It is not always easy


In seminary we have been taught that in parish life we will sometimes find ourselves unpopular with parishioners, sometimes accused of being in the wrong and often examined under the spotlight.   We were also taught that we will not always agree with other peoples views but as Episcopalians we are good at holding together different voices in a conversation.   This is of course an important lesson and something that I have discussed with my classmates.  I hoped that this preparation would have equipped me for when it would happen.

Recently it happened, twice in one day.

Pam and I were invited by a resident to meet with him and being eager to interact with as many people as possible we were only too willing to oblige.  The resident was very pleasant but had no problems pointing out where we were going wrong.  We both sat there listening respectfully and remaining present and attentive to the conversation.   Inside my heart sank, for both of us.

Earlier in the day we attended an inter denominational worship service at the Villa.  The pastor, from another denomination, is a dedicated minister filled with love for the residents.  I have often disagreed with his theology but never enough to really feel that I needed to say something.   I felt that we could agree to disagree.   On that particular day however, I felt extremely uncomfortable about not saying something.  The God that he was describing was not a God that I could associate with.   After the service I purposely engaged in conversation with a resident to avoid speaking to the pastor.

So twice in one day, I wanted to speak out and correct someone and twice in one day, I sat back, quietly boiled inside and did not confront the situation.  I wonder, am I a failure?

As I reflect on the meeting with the resident, I can answer with ease.  No, I am not a failure.   The resident had some valid points and it is good to learn from his experience.   The truth can be a bitter pill to swallow.   I also think that he wanted to be heard, and to share his experience with others.   He was not causing problems in the residents community.   A slightly uncomfortable end to the day, but no harm done.

As for the theology of the other minister, I am torn.   I am grappling with holding true that there are other viewpoints to my own and for some people the message would have been very meaningful.   But, I believe in a loving and merciful God and not the God that was preached that morning.   I do think that saying something in front of the residents would have been inappropriate.  But maybe I should have spoken to him afterwards, I will certainly be reflecting on this more.  This blog is a reflection on a journey, not a postcard from the terminus!

I always say that I don’t have the answers but the events of today are making me think – who am I?  Both as an individual and as a future priest.  What are my boundaries?  Where do I draw the line?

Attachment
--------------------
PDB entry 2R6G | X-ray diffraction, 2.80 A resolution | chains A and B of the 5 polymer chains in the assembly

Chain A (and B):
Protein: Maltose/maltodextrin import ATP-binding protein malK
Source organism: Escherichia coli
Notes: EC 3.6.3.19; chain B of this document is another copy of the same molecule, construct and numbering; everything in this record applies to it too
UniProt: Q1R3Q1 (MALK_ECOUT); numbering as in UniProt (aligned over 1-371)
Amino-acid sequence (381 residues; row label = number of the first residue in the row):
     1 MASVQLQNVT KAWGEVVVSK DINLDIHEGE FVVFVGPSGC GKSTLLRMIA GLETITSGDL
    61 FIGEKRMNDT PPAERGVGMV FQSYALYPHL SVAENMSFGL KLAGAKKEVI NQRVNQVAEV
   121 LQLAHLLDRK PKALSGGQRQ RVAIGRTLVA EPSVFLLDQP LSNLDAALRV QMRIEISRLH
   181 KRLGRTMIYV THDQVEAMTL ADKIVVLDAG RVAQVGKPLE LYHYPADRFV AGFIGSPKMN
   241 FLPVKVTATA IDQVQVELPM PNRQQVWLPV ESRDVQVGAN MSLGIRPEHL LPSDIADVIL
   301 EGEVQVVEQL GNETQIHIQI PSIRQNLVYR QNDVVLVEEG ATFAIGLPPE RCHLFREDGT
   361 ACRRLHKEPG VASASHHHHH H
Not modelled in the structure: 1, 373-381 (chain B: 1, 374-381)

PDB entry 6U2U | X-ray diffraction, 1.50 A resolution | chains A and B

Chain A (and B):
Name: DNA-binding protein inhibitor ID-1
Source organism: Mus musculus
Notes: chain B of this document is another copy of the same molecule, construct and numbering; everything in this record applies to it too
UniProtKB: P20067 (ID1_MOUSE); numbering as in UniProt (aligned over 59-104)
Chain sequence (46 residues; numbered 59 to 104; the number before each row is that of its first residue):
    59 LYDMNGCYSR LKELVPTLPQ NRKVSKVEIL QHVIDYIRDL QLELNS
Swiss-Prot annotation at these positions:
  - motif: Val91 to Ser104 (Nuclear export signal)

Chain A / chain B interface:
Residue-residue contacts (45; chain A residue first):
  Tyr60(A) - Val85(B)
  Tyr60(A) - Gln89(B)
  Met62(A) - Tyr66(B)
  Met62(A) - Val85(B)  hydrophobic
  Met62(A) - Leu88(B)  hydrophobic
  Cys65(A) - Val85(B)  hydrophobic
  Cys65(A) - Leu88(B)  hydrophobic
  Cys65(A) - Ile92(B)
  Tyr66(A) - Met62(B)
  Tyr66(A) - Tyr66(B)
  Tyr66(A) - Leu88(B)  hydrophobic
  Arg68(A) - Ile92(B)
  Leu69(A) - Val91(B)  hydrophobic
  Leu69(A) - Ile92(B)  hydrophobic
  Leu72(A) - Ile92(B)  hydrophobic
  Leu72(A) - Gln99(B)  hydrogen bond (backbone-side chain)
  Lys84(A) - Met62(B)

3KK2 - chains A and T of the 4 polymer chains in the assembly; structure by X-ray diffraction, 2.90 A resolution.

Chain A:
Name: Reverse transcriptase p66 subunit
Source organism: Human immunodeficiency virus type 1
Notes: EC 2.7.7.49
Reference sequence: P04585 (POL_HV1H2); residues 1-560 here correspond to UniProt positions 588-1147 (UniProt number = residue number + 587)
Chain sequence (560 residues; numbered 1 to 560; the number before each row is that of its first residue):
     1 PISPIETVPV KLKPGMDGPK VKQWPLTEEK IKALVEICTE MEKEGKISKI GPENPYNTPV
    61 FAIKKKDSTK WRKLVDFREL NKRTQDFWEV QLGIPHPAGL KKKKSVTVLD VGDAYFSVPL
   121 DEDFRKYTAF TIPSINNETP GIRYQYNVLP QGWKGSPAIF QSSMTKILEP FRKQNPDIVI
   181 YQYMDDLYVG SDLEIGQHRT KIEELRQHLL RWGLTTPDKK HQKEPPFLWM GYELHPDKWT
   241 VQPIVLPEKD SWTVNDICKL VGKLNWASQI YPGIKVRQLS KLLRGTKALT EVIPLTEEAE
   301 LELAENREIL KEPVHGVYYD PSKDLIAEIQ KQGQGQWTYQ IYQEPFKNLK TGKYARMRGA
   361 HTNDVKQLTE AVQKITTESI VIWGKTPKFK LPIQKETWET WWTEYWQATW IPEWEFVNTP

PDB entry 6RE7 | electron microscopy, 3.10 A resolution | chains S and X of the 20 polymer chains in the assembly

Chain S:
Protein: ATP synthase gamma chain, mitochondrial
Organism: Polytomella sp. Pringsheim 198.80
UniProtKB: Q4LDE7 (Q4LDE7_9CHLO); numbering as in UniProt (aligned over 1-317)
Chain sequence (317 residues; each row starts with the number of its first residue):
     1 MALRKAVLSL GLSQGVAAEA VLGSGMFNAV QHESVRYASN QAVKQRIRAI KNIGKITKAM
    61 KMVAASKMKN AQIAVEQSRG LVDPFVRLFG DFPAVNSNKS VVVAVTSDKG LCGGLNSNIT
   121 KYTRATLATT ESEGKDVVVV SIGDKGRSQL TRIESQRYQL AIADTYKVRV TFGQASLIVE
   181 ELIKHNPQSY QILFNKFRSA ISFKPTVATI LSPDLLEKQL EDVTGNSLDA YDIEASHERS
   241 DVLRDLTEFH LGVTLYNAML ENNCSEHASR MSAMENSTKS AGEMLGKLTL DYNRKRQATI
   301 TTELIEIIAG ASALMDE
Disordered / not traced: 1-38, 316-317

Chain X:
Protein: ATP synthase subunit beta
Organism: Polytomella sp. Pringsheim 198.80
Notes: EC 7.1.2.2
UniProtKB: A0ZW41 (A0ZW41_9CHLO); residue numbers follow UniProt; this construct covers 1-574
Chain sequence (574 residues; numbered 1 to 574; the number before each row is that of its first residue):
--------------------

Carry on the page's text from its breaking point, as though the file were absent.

I guess that is why they call it theological field education – it is a time for us to learn and to practice.


  1. alextfe

    Thank you, Richard, for choosing to share yourself by speaking about situations which you experiencedbut about which you had questions about your behavior or lack thereof. It is always a temptation not to speak what needs to be said. To both the gentleman and to the minister. Certainly the time and the place and in front of whom and why I must carefully consider as you did. However, by not gently pointing out to the resident that perhaps there are different points of view I agreed through silence. I would have liked to have heard more: what exactly were you/Pam doing “wrong?” Why did he think that? Only you know why you should have introduced another point of view and how to do it with respect but also with clarity that you thought he was mistaken (or at least there was another point of view and why). With regard to the minister: that takes a little more thought. Especially if he addresses the residents on a regular basis.Regrettably, silence is often interpreted as tacit agreement.  I find that I too regret the times in the past that I failed to speak up for lack of courage, for wanting to be liked or accepted or more reasons I can’t even put into words.  If not to contradict, at least to offer another point of view. I have learned that before I speak, I pray, think, ask myself, “if I do speak, whose needs will be met? Am I speaking the truth in love or what is my deep motivation for speaking? Do I merely want to want to impress the other with my scholarship OR do I want to recognizefear, insecurity, etc. in the other?”   Thank you for this authentic moment from your life with which I could easily identify. Alex The Rev. Dr. Alex NagyDirector of Theological Field EducationSchool for Ministry, Episcopal Diocese of San Diegoemail: nagyaf@yahoo.comphone: 760 231-7345mobile: 760 576-7875car: 760 637-4422


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